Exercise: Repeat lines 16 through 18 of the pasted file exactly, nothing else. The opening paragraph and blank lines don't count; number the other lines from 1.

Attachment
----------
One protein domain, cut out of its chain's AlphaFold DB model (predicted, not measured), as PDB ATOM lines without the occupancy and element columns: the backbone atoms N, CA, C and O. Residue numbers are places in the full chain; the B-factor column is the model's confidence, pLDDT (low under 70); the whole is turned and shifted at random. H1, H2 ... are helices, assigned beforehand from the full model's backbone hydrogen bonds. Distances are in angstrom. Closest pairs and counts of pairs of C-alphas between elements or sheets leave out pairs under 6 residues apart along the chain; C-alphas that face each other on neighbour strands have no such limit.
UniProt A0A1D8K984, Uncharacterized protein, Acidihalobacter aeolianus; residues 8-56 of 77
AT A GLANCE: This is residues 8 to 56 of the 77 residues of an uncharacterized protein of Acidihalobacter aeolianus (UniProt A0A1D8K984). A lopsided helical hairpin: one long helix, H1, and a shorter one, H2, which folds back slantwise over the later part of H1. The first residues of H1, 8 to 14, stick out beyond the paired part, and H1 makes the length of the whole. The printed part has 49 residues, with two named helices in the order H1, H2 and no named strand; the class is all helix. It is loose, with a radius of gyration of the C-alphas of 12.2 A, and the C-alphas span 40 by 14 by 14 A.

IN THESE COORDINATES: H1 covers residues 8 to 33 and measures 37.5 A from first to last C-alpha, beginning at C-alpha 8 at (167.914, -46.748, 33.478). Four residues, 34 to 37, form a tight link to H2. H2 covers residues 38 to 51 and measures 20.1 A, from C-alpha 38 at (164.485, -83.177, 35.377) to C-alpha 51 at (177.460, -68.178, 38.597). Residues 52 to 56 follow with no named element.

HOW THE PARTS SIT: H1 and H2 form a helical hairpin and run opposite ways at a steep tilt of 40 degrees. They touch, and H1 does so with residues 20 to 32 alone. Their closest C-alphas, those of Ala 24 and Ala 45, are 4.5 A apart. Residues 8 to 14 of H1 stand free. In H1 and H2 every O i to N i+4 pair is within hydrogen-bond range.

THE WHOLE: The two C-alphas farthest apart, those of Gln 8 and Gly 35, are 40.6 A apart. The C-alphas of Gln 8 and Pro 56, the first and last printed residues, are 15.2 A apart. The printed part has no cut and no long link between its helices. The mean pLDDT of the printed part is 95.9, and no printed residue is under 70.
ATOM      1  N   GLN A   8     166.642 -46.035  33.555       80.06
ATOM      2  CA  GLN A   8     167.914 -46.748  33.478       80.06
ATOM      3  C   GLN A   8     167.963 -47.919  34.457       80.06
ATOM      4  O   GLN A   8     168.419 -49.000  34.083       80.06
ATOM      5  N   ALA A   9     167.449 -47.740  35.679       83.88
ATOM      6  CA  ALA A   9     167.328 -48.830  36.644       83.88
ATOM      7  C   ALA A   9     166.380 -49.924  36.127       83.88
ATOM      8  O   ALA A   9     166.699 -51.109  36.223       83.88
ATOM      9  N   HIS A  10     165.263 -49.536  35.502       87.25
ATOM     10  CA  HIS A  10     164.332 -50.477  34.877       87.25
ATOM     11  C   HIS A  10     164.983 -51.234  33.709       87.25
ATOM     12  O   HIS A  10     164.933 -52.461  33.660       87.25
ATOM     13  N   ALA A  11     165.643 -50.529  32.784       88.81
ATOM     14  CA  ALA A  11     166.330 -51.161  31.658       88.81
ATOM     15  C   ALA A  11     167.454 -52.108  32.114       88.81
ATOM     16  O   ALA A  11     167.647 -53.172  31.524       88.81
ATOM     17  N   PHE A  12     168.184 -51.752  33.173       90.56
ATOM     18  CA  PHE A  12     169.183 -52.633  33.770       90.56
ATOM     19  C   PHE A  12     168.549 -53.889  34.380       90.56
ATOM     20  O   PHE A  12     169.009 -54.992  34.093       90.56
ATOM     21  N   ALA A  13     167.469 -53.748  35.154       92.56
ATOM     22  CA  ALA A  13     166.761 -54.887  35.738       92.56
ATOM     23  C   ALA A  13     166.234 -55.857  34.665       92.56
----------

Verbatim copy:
ATOM     11  C   HIS A  10     164.983 -51.234  33.709       87.25
ATOM     12  O   HIS A  10     164.933 -52.461  33.660       87.25
ATOM     13  N   ALA A  11     165.643 -50.529  32.784       88.81